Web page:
At the University Day celebration on October 11, 2016, Chancellor Carol Folt announced a new program to name scholarships after notable “firsts” in UNC history. In recognition of the individuals recognized as pioneers at UNC, the University Archives is publishing blog posts with more information about each of the twenty-one “firsts.” This post is part of that series.
1924 was a big year for UNC-Chapel Hill: that year, the university awarded doctorates to women for the first time. The two recipients were Irene Dillard Elliott and Anna Forbes Liddell.
Irene Dillard Elliott
Elliott earned a BA from Randolph-Macon Women’s College; she went on to earn an MA from the University of South Carolina in 1921. Her next stop was UNC, where she earned a Ph.D. in English. Her dissertation was A History of Literature in South Carolina. After receiving her Ph.D., she made her return to University of South Carolina, becoming an English professor and the first dean of women in the school’s history. She retired in 1935, but then returned in 1946 as a professor of English at USC to compensate for teachers lost to World War II. She continued teaching until 1964.
In addition to her teaching and administrative duties, Elliott founded the South Carolina chapter of the Daughters of the American Revolution (DAR). In the 1960s, Dr. Elliott gave funds to start a scholarship fund for students at the Tamassee DAR School and Children’s Home, located in upstate South Carolina. Through the Elliott Scholarship Fund, the chapter currently gives funds each year to the Tamassee DAR School for scholastic purposes.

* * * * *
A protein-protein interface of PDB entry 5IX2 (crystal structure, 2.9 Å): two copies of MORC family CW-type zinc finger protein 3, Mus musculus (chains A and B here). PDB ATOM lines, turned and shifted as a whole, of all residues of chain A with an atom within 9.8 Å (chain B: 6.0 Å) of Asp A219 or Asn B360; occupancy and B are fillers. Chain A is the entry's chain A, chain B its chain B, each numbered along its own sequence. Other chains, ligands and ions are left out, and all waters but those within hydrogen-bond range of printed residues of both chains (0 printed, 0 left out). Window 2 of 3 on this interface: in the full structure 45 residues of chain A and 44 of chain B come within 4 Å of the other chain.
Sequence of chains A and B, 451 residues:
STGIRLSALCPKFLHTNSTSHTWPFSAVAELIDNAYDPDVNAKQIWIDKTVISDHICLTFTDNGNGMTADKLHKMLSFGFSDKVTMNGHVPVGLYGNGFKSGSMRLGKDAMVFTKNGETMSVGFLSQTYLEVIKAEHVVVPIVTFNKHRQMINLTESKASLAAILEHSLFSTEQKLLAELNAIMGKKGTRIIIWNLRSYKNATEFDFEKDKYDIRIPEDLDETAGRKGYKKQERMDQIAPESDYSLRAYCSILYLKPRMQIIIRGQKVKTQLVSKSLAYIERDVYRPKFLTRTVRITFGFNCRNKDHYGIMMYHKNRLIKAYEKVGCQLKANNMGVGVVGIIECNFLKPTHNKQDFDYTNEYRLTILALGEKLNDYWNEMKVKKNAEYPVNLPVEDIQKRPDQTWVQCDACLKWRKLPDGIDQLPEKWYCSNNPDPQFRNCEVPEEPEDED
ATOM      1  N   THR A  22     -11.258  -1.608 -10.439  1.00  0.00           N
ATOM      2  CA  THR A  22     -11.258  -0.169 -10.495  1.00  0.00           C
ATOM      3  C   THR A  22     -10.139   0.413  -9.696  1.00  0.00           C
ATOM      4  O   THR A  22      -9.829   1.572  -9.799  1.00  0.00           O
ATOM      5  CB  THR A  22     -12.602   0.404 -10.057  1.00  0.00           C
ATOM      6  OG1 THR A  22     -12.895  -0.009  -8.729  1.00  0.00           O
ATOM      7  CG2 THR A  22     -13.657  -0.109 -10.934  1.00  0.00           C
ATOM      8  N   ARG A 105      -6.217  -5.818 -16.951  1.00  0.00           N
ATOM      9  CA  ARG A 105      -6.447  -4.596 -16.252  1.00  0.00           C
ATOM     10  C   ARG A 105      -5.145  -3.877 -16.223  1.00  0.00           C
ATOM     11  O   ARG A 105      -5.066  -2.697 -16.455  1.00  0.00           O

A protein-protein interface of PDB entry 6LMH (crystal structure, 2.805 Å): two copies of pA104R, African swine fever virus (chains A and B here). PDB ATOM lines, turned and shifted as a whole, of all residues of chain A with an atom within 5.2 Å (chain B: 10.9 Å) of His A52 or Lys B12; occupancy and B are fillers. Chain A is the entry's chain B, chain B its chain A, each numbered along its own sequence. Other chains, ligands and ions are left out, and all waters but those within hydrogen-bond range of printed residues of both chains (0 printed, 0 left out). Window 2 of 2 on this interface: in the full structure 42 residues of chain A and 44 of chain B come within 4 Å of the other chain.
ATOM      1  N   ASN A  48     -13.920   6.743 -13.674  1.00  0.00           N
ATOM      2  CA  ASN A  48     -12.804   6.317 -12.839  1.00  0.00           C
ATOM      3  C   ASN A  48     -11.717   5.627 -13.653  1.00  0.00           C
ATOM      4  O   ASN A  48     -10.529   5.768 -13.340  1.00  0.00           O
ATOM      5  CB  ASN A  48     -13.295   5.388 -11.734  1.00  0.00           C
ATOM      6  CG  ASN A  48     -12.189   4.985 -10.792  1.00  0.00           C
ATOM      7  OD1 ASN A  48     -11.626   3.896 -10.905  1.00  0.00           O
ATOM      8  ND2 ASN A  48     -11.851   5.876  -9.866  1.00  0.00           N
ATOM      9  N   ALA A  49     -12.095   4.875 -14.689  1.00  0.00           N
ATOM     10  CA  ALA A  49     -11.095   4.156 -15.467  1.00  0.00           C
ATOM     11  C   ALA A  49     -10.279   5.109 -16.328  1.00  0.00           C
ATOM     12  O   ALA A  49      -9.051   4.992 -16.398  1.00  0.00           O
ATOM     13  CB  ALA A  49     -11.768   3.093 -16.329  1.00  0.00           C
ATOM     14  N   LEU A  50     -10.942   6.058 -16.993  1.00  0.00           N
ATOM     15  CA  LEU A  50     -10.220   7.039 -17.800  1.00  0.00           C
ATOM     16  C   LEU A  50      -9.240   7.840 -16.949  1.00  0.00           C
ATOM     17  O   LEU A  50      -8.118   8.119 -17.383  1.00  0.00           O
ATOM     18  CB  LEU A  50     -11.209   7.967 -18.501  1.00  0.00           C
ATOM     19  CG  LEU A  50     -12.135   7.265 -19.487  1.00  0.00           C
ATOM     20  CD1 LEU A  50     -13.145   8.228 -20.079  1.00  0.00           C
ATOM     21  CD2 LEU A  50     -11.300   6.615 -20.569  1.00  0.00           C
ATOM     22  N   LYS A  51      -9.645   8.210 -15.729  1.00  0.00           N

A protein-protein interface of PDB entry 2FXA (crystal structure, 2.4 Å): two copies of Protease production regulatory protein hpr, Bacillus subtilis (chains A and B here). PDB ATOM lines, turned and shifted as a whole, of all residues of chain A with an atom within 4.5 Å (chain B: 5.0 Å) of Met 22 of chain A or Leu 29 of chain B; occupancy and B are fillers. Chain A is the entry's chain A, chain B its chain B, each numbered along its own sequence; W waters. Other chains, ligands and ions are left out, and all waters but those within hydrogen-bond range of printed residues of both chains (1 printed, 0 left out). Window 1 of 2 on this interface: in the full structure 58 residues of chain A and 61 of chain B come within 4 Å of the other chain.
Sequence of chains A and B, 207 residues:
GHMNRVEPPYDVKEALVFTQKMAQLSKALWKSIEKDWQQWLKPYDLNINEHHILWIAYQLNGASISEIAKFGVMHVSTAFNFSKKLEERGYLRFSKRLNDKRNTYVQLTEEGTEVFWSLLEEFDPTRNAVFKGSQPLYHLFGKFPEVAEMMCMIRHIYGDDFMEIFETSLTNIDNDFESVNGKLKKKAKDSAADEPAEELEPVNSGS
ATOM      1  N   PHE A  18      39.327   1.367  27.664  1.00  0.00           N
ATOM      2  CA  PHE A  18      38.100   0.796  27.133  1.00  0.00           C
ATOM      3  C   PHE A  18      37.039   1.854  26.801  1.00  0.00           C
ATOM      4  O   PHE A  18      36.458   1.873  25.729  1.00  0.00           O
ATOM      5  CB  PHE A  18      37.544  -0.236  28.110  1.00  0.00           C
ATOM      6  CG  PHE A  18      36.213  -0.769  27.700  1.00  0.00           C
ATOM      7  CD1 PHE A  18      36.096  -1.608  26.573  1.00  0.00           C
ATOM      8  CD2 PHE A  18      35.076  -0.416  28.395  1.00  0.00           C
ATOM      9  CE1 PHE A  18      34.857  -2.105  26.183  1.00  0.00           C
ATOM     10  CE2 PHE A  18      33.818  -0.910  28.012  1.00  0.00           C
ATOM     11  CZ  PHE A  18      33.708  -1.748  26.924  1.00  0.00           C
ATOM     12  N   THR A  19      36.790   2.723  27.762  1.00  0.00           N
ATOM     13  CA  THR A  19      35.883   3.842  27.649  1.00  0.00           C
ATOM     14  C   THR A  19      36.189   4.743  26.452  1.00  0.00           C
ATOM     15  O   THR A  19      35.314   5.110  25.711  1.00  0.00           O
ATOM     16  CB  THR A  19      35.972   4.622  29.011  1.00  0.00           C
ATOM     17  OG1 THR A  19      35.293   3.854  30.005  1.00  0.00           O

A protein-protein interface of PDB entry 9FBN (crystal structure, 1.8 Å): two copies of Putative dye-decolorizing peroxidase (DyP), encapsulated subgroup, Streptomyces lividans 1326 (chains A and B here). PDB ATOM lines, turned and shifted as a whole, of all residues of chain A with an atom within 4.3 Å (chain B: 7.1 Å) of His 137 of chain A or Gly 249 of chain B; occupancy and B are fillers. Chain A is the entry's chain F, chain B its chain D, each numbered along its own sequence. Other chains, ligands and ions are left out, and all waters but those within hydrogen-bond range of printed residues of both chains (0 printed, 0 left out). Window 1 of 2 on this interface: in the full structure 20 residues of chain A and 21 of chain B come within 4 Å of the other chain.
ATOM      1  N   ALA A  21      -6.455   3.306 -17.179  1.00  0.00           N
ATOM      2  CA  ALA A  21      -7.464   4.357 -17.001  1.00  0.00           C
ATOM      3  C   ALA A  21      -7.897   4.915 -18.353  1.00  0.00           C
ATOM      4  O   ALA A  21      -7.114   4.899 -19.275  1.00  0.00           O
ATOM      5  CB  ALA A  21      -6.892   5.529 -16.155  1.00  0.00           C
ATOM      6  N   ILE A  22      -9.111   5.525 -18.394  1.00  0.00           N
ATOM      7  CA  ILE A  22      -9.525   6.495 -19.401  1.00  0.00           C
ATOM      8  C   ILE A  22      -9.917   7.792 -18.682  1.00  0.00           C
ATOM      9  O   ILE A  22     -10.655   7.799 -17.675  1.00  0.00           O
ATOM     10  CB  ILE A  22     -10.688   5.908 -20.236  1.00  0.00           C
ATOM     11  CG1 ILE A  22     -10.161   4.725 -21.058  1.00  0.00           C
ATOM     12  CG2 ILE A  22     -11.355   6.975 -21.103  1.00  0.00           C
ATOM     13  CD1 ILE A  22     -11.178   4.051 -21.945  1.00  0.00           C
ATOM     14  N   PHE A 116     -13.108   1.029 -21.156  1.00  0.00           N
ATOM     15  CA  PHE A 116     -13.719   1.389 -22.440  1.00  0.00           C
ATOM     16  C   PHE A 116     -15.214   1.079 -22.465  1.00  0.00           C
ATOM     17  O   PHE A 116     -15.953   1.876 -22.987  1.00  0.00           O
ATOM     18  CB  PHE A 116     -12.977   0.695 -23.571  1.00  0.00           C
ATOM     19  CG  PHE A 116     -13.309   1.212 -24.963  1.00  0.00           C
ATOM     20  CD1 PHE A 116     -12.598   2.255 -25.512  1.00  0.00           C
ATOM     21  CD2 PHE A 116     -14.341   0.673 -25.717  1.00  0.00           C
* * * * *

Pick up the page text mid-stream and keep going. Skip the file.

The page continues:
Anna Forbes Liddell
Anna Liddell received her BA from UNC in 1918 and an MA from Cornell in 1922. She returned to UNC, earning a Ph.D. in philosophy in 1924. Her dissertation was titled, The Logical Relationship of the Philosophy of Hegel to the Philosophies of Spinoza and Kant.
Liddell was an active suffragette in addition to being an academic. In 1913, prior to joining the university, Liddell helped to form the North Carolina Equal Suffrage League in Charlotte. In a Life magazine contest to see who could produce the best original article on feminism, her entry was one of eight selected and purchased from among the 3,000 submitted.
From 1925 to 1926, Liddell was professor of social studies at Chowan College. In the fall of 1926 she joined the faculty of the Florida State College for Women (which became Florida State University in 1947), where she taught philosophy until her retirement in 1962. She served as head of the Department of Philosophy and Religion from 1932 to 1951.
In 1978, then 87 years old and using a wheelchair, she attended a rally in support of the Equal Rights Amendment in Florida and rebuked lawmakers for not supporting the amendment. Liddell passed away in 1979.
Mack, Tom, editor. South Carolina Encyclopedia Guide to South Carolina Writers. Univ. of South Carolina Press, 2014.
Walter James Forbes Liddell Papers, 1831-1914
Finding Aid: https://finding-aids.lib.unc.edu/00904/